The influence of these teachings in the history of the church is well-known, including:1) significant pacifist theological traditions (e.g., the Quakers and Mennonites), 2) Christian non-violent social movements (e.g. anti-war organizations, anti-death penalty groups, and Martin Luther King’s work in the civil rights movement), and 3) Christian martyrdom, as thousands of believers have been, and continue to be, tortured and killed rather than to violently defend themselves against oppressors.
These are the facts that have been overlooked or ignored by those such as Thislethwaite who suggest Christianity inspires violence. Perhaps what Thislethwaite really wants to highlight is the fact that some madmen, most recently Anders Breivik, have warped or twisted Christian ideas to their own use in attempting to justify their violence. Well, of course this is true—and it is so obvious it is hardly worth stating. But this is a far cry from the notion that Christianity itself, as defined above inspires violence or that there could be such a thing as a “Christian terrorist.” We are deeply saddened by such a gross distortion of the moral essence of our faith—a misrepresentation so severe that it amounts to theological slander.
Rather than cast blame where it does not belong, let us instead pray for the survivors and families of the victims of the Oslo shootings and even for Anders Breivik. Let us renew our efforts to sow harmony and reconciliation instead of violence and discord in all contexts, public and private. And let us promote the New Testament ethic of peaceful living and self-giving love. In short, let us follow the example and teachings of our Lord Jesus Christ, as we work for redemption in all things.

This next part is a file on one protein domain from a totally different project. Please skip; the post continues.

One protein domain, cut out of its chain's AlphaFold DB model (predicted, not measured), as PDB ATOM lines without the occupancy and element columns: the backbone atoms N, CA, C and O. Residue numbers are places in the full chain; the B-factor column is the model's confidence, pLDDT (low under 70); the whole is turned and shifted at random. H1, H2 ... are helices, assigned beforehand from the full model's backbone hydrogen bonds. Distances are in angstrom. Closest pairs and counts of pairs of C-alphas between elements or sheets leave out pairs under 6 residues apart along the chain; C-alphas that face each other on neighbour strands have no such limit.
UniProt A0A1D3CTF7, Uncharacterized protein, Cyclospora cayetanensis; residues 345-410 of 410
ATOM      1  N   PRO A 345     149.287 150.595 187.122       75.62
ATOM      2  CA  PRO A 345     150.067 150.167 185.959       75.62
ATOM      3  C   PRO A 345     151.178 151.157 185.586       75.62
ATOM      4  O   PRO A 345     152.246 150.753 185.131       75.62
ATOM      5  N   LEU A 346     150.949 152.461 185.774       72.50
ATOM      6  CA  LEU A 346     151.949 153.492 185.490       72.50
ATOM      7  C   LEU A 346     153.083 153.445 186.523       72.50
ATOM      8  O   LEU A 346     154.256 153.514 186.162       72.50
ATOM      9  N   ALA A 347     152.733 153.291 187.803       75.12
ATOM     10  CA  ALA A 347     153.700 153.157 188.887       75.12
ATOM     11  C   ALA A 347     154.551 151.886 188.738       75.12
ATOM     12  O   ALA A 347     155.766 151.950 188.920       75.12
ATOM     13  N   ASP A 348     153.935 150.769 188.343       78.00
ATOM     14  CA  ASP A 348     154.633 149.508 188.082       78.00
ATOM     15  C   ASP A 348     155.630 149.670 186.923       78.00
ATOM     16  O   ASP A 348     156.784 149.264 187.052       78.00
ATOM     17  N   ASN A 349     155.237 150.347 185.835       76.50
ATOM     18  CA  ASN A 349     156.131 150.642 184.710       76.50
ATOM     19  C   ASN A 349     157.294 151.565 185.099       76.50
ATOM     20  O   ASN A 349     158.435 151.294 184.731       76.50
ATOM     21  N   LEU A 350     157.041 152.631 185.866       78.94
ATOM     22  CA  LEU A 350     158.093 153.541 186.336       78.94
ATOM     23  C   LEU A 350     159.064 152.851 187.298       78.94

President of the Evangelical Philosophical Society
Pledger Family Chair of Philosophy and Ethics
Palm Beach Atlantic University
Professor of Philosophy and religion
Taylor University (Indiana)
Distinguished Professor of Philosophy
Talbot School of Theology
Professor of Comparative Religion
Research Professor in Philosophy
Southwestern Baptist Theological Seminary
Professor of Philosophy
Concordia University (Wisconsin)
Assistant Professor of Philosophy
Southeastern Baptist Theological Seminary
Distinguished Professor of Philosophy and Chair of the Department of Philosophy and Theology
Director of the L. Russ Bush Center For Faith and Culture
Southeastern Baptist Theological Seminary
Associate Professor of Religion and Philosophy
Bethel College, Indiana
Associated Professor of Philosophy and Theology
New Orleans Baptist Theological Seminary
Professor and Chair
Department of Philosophy
University of New Brunswick
President, Confident Christianity
President, Come Reason Ministries
We are pleased to offer EPS online readers some exclusive comments by Dr. Gary R. Habermas on the life of Professor Antony Flew, who died on April 8, 2010. Habermas is the Distinguished Research Professor and Chairperson in the Department of Philosophy and Theology at Liberty University.